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    2. I fully support and agree with Adams' words you posted.

      My comment goes to the old "Sheep. Wolves, and Sheepdogs" story.

      Maybe we all start at wolves, but society evolves and in this context becoming a sheep is a good thing: You produce wool, and ultimately, mutton and lamb chops.

      But a society of nothing but sheep will end up eaten by wolves, if not literally, then metaphorically as they become economically unviable.

      Expand it out and sheepdogs include cops, but also sanitation workers, farmers and people who convert raw materials into infrastructure, electricity, natural gas, gasoline, etc.

      We will always need sheepdogs, and God bless them, because they allow the rest of us to lounge and dream and chase our pursuits free from safety, security and survival worries.

      I see two things going wrong here in the US viz this allegory:

      1. Government has us all on constant alarm now, everyone mounting the parapets of the fortress and scanning the horizon, and indeed constantly looking around because we have let in thousands of Trojan Horses. Everyone is on alert all the time, and that is horribly unhealthy for individual mental states and for society as a whole.

      2. A lack of sheepdogs, and the castration of sheepdogs. We haven't won a war since 1945, thanks to pusillanimous politicians, and we are slowly but surely deballing the police over the actions of a few criminals in their ranks.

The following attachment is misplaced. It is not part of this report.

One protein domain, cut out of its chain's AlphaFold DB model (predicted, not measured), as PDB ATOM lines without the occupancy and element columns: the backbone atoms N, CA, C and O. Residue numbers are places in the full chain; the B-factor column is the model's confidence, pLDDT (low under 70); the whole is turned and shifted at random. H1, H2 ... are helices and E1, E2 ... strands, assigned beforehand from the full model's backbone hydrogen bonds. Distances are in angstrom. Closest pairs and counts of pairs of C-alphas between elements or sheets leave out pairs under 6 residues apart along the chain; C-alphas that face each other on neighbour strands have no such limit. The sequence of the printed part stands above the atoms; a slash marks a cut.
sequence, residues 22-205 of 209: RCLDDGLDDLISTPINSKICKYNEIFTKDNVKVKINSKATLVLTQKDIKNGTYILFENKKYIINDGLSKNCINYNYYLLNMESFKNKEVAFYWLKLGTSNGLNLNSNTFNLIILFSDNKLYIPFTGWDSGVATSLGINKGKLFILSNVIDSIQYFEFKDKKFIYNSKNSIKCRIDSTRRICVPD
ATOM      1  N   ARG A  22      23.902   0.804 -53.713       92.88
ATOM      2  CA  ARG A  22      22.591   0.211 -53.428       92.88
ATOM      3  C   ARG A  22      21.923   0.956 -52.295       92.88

2 continued. We discourage manual labor and the skilled trades that produce and maintain the infrastructure that undergirds our society. Too many people pursue useless degrees, not enough engineers and hard science grads.

      These factors will conspire to kill this great experiment.

      I'm not lecturing anyone; I know that you all know this all too well. I'm just explaining where I am coming from.

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    3. SHUCKS! Just lost a lengthy comment.

      1. All dogs are descended from the wolf

      2. Human beings are descended from a common ancestor as well.

      3. Alexander Tyler charted the cyclical course of every Civilization known to history thus far. Eventually ALL fall prey to the same pattern and repeat the mistakes that destroyed the others. (OZYMANDIAS describes it with chilling eloquence in poetic language.)

      4. We appear to be in a state of decline. Too bad it happened on our watch, but there appears to be little we could do to halt what seems fore-ordained.

      5. I STILL say, however, that Adams's words may be interpreted to have a UNIVERSAL APPLICATION to all INDIVIDUALS in ALL circumstances in any and all periods of history.